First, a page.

State of Minnesota, Respondent, vs. Leslie Lee Brandes, Appellant.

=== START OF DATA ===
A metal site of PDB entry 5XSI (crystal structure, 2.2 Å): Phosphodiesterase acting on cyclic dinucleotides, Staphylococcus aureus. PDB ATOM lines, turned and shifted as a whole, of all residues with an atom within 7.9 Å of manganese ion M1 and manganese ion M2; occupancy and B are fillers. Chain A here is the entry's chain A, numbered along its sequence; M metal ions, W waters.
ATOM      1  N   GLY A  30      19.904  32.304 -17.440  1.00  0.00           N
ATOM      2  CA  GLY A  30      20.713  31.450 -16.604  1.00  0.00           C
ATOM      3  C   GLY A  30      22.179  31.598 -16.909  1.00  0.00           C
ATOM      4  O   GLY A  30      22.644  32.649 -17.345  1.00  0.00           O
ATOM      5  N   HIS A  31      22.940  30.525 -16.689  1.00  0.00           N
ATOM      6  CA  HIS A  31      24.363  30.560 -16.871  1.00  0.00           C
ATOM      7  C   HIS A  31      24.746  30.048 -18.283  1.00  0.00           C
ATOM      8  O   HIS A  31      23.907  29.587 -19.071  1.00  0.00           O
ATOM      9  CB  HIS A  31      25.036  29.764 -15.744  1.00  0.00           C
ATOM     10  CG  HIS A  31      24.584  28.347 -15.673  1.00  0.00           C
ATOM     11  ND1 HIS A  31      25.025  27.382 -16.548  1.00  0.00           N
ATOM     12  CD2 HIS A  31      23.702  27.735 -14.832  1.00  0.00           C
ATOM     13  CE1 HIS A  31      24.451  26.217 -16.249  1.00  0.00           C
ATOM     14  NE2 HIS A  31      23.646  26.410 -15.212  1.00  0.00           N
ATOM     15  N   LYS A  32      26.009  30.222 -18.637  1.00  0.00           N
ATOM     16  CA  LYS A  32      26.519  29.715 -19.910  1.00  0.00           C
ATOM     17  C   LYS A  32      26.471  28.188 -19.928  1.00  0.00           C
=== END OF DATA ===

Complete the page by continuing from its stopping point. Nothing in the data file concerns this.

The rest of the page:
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This opinion will be unpublished and may not be cited except as provided by Minn. Stat. § 480A.08, subd. 3 (2010). STATE OF MINNESOTA IN COURT OF APPEALS A10-1040 State of Minnesota, Respondent, vs. Leslie Lee Brandes, Appellant. Filed January 18, 2011 Affirmed Crippen, Judgeï ª Brown County District Court File No. 08-CR-09-845 Lori Swanson, Attorney General, St. Paul, Minnesota; and Hugh T. Nierengarten, Thomas L. Borgen, Nierengarten & Hippert, New Ulm, Minnesota (for respondent) Anthony M. Grostyan, Grostyan & Associates, PLC, Minneapolis, Minnesota (for appellant) Considered and decided by Lansing, Presiding Judge; Minge, Judge; and Crippen, Judge. ï ª Retired judge of the Minnesota Court of Appeals, serving by appointment pursuant to Minn. Const. art. VI, § 10. UNPUBLISHED OPINION CRIPPEN, Judge Appellant challenges both of his second-degree driving-while-impaired (DWI) convictions, arguing that the district court erred in denying his motion to suppress because the officer stopped his vehicle without having objective evidence that a traffic offense was occurring. Because the record shows the officer had reasonable, articulable suspicion that appellant violated at least two traffic laws, we affirm. FACTS A New Ulm police officer stopped appellant Leslie Lee Brandes after observing him drive around two orange-and-white-striped barricades with signs stating Road Closed and Road Closed to Through Traffic and proceed past the barricade at the other end of the construction zone. While appellant was in the construction zone, the officer watched him weave across the gravel surface and enter the oncoming lane of traffic. After stopping appellant, the officer noticed a strong odor of alcohol and appellant s flushed face and watery, bloodshot eyes. The officer asked appellant to step out of his car and asked him if he had been drinking. Appellant admitted that he had consumed three or four beers. The officer administered a field sobriety test and appellant s performance indicated that he was impaired. The officer then asked appellant to take a preliminary breath test (PBT). Based on the results, the officer arrested appellant for DWI. 2 DECISION When reviewing a district court s pretrial order on a motion to suppress evidence, we review the district court s factual findings under a clearly erroneous standard and the district court s legal determinations de novo. State v. Jordan, 742 N.W.2d 149, 152 (Minn. 2007). We may also independently review facts that are not in dispute and determine whether the evidence need be suppressed as a matter of law. State v. Ortega, 770 N.W.2d 145, 149 (Minn. 2009). A law enforcement officer may conduct a stop for limited investigatory purposes if the officer had a particularized and objective basis for suspecting the particular person stopped of criminal activity. State v. Anderson, 683 N.W.2d 818, 822-23 (Minn. 2004) (quoting United States v. Cortez, 449 U.S. 411, 417-18, 101 S. Ct. 690, 695 (1981)). The officer must point to specific and articulable facts which, taken together with rational inferences from those facts, reasonably warrant [the] intrusion. State v. Britton, 604 N.W.2d 84, 87 (Minn. 2000) (quotation omitted). A stop cannot be the product of mere whim, caprice, or idle curiosity. Marben v. State, Dep t of Pub. Safety, 294 N.W.2d 697, 699 (Minn. 1980) (quotation omitted). Ordinarily, an officer s observation of a traffic-law violation provides an objective basis for an investigatory stop. State v. George, 557 N.W.2d 575, 578 (Minn. 1997). Minn. Stat. § 169.06, subd. 4(a) (2008), requires drivers to obey the instructions of any official traffic control device. And Minn. Stat. § 169.06, subd. 3 (2008), requires local authorities to place traffic control devices on highways in their jurisdictions. An official traffic control device includes all signs, signals, markings, and devices 3 . . . placed or erected by authority of a public body or official having jurisdiction, for the purpose of regulating, warning, or guiding traffic. Minn. Stat. § 169.011, subd. 49 (2008). A highway means the entire width between boundary lines of any way or place when any part thereof is open to the use of the public, as a matter of right, for the purposes of vehicular traffic. Id., subd. 81 (2008). The street that was blocked off was normally open to the public for vehicle traffic, and therefore falls under the statutory definition of a highway. The orange-and-white-striped barricades and road signs constituted official traffic control devices. See id., subd. 49 (defining term); see also Minn. Stat. § 169.06, subd. 4(c)-(d) (2008) (stating presumption that traffic control devices conform to requirements absent evidence to the contrary). Appellant failed to obey the instructions on the traffic control devices when he drove through the portion of the road closed to through traffic. This violation independently justified the officer s investigatory stop. Appellant argues that our decision in State v. Anderson, 620 N.W.2d 56 (Minn. App. 2000), supports his assertion that he was illegally stopped. In Anderson, we concluded that evidence obtained as a result of a stop after Anderson drove past a barricade marked road closed local traffic only must be suppressed because the officer had no basis to believe that Anderson was acting unlawfully. 620 N.W.2d 57-58. But Anderson is distinguishable. Here, the police officer stopped appellant after observing him drive through the entire portion of the road marked Closed to Through Traffic, whereas Anderson was stopped at the initial barricade before the officer could determine whether Anderson was violating the local-traffic-only restriction. Id. at 58. 4 The officer also observed appellant crossing over the centerline [and] going into the opposing lane of traffic. Minnesota law requires drivers to drive on the right half of the roadway on all roadways of sufficient width unless an enumerated exception applies. Minn. Stat. § 169.18, subd. 1 (2008). None of the statutory exceptions applies here, and drivers must abide by this law whether or not the centerline is marked. See Aasen v. Aasen, 228 Minn. 1, 4, 6, 36 N.W.2d 27, 30, 31 (1949) (applying statutory requirement to gravel highway without marked centerline). The officer s observation of appellant crossing the centerline provided a particularized and objective basis to believe that appellant was violating the traffic laws, justifying the investigatory stop. See State v. Wagner, 637 N.W.2d 330, 335-36 (Minn. App. 2001) (concluding that officer s observation of appellant crossing centerline while driving supported investigatory stop). Appellant claimed he was weaving to avoid accumulated water in the road. But this claimed excuse does not eliminate the officer s reasonable, articulable suspicion that appellant violated a traffic law when he crossed onto the left half of the road. Cf. Shull v. Comm r of Pub. Safety, 398 N.W.2d 11, 14 (Minn. App. 1986) (holding stop to investigate DWI valid despite weather conditions that could also support inference of innocent conduct). Because appellant s violation of either Minn. Stat. § 169.18, subd. 1, or Minn. Stat. § 169.06, subd. 4(a), provides a lawful basis for the officer s investigatory stop, we decline to examine the parties arguments on a New Ulm ordinance violation or the proper construction of Minn. Stat. § 160.2715(a)(14) (2008). 5 Appellant also argues in his brief that the officer lacked reasonable, articulable suspicion to expand the scope of the traffic stop when he asked appellant to step out of his car. The strong odor of alcohol coming from the car and appellant s appearance support the officer s inference that appellant might be driving in violation of the DWI laws, and therefore his request that appellant step out of the car. See State v. Wiegand, 645 N.W.2d 125, 135 (Minn. 2002) (stating that an officer may expand the scope of a valid stop to investigate other suspected illegal activity if the officer has reasonable, articulable suspicion of that activity). Similarly, appellant s appearance, admission that he had been drinking, and performance on the field sobriety test provided a more than adequate basis for the officer to administer the PBT. See State v. Vievering, 383 N.W.2d 729, 730 (Minn. App. 1986) (permitting request for PBT if based on specific and articulable facts that support suspicion of DWI), review denied (Minn. May 16, 1986). The district court did not err when it determined that the officer s investigatory stop and subsequent requests were lawful and consequently denied appellant s suppression motion. Affirmed. 6